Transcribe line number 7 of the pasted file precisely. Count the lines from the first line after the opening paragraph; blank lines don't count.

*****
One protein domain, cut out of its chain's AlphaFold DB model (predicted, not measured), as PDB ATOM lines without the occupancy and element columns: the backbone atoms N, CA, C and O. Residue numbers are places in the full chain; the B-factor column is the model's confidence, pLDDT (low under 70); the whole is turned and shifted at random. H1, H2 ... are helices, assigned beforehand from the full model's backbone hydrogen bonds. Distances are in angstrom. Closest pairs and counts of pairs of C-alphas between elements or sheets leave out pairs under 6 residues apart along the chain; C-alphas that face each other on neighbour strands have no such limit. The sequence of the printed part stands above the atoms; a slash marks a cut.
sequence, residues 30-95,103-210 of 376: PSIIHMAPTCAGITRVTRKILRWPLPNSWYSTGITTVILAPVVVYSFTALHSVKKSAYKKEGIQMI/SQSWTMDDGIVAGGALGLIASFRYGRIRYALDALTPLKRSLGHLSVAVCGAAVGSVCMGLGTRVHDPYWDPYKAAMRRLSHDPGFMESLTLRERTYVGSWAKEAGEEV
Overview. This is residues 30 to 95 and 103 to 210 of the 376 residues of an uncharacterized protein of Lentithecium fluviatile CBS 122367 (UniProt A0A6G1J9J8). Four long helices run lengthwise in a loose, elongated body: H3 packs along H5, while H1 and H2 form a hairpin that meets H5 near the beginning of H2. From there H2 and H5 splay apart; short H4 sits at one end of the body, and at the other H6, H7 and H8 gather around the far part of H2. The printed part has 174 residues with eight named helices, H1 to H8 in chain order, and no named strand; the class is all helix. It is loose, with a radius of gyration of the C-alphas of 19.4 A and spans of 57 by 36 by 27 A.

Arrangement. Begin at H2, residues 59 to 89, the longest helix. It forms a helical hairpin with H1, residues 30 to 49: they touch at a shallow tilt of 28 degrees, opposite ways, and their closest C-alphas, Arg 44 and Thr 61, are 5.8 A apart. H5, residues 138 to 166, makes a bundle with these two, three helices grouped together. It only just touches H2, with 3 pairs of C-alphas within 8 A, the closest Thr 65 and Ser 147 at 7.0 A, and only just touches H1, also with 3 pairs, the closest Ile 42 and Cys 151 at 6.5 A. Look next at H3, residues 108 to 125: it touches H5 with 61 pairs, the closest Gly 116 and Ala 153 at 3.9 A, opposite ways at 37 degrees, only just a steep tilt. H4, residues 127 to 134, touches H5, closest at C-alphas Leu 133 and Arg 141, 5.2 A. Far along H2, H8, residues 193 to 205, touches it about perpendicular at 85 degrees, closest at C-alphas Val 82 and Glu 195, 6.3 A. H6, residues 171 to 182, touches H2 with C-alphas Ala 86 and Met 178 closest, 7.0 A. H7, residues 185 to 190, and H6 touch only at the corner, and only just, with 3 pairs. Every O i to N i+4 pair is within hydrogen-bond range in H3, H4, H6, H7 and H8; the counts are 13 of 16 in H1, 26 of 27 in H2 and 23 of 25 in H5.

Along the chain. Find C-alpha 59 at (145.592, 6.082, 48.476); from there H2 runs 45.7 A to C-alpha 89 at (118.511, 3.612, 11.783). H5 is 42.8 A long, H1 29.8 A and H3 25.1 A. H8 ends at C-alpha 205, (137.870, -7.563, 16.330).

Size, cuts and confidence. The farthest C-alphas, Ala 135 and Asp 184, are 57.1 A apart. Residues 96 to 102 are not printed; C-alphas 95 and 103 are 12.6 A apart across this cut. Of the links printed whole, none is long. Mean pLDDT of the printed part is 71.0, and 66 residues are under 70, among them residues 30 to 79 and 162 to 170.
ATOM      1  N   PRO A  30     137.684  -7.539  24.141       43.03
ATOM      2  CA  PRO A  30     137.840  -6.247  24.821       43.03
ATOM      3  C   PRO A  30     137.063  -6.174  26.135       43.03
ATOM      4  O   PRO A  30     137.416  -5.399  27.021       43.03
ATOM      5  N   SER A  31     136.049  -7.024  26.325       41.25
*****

ATOM      2  CA  PRO A  30     137.840  -6.247  24.821       43.03